Jamal al-Badawi, the Al Qaeda operative tied to the deadly 2000 attack on USS Cole, was killed during a U.S. airstrike in Yemen, President Trump announced Sunday.
“Our GREAT MILITARY has delivered justice for the heroes lost and wounded in the cowardly attack on the USS Cole. We have just killed the leader of that attack, Jamal al-Badawi. Our work against al Qaeda continues. We will never stop in our fight against Radical Islamic Terrorism!” Trump wrote on Twitter.
Capt. Bill Urban, U.S. Central Command spokesman, said on Friday the airstrike in Yemen carried out on New Year’s Day was directed at al-Badawi, who was on FBI’s list of “Most Wanted Terrorists.” U.S. Central Command also confirmed Sunday the Al Qaeda operative who has been in hiding since 2006 was killed in a "precision strike in Marib governate."
"U.S. CENTCOM has confirmed that Jamal al-Badawi was killed in a precision strike in Marib governate, Jan. 1. Jamal al-Badawi was an al Qaeda operative involved in the USS Cole bombing. U.S. forces confirmed the results of the strike following a deliberate assessment process," CENTCOM tweeted from its official Twitter page.
The U.S. government sought al-Badawi for his alleged part in the terrorist attack launched nearly 20 years ago against the USS Cole. The Navy destroyer was in the port in Aden, Yemen for a refueling stop when suicide bombers attacked it and ripped a hole in the hull of the ship. The bombing, which predated the 9/11 terror attacks, killed 17 sailors dead and injured 39 others.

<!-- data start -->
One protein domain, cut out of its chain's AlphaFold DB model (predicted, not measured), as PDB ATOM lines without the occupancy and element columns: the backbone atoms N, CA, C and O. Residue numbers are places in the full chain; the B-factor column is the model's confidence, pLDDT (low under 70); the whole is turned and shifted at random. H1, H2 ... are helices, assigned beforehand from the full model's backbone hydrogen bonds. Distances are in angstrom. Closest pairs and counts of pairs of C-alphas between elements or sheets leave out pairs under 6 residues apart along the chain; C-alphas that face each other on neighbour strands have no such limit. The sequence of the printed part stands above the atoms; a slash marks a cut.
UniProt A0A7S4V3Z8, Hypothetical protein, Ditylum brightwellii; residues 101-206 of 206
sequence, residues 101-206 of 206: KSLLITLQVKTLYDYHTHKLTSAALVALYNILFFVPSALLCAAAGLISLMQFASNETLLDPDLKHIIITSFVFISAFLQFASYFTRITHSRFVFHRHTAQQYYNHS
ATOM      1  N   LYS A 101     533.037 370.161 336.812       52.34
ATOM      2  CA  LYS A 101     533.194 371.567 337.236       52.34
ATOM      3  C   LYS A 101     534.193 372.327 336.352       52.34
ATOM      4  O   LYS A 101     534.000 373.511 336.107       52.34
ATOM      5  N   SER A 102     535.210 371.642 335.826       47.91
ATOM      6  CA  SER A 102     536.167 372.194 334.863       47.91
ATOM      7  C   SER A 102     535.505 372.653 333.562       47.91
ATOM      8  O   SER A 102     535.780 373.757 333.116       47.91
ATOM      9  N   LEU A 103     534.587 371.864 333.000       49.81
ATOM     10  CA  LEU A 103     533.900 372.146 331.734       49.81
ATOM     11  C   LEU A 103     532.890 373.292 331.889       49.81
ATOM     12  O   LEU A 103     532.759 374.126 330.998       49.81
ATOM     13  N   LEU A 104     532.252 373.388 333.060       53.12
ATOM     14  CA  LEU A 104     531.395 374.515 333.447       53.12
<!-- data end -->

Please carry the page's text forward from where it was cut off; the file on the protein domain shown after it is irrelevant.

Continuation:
“Jamal al-Badawi was indicted by a federal grand jury in 2003, charged with 50 counts of various terrorism offenses, including murder of U.S. nationals and murder of U.S. military personnel,” the statement said. "The suspect is also charged with attempting with co-conspirators to attack a U.S. Navy vessel in January 2000."
Then-president Bill Clinton vowed to avenge the sailors killed.
"To those who attacked them, we say: 'You will not find a safe harbor,'" Clinton said in 2000 during a memorial service. "We will find you, and justice will prevail."
Yemeni authorities captured al-Badawi about two months after the USS Cole bombing, but he escaped from prison in April 2003. He was recaptured about a year later, but managed to escape Yemeni custody again in February 2006, the FBI said.
The Justice Department offered up to $5 million for information leading to al-Badawi's arrest.
Fox News’ Jennifer Griffin, Lucas Tomlinson and Elizabeth Zwirz contributed to this report.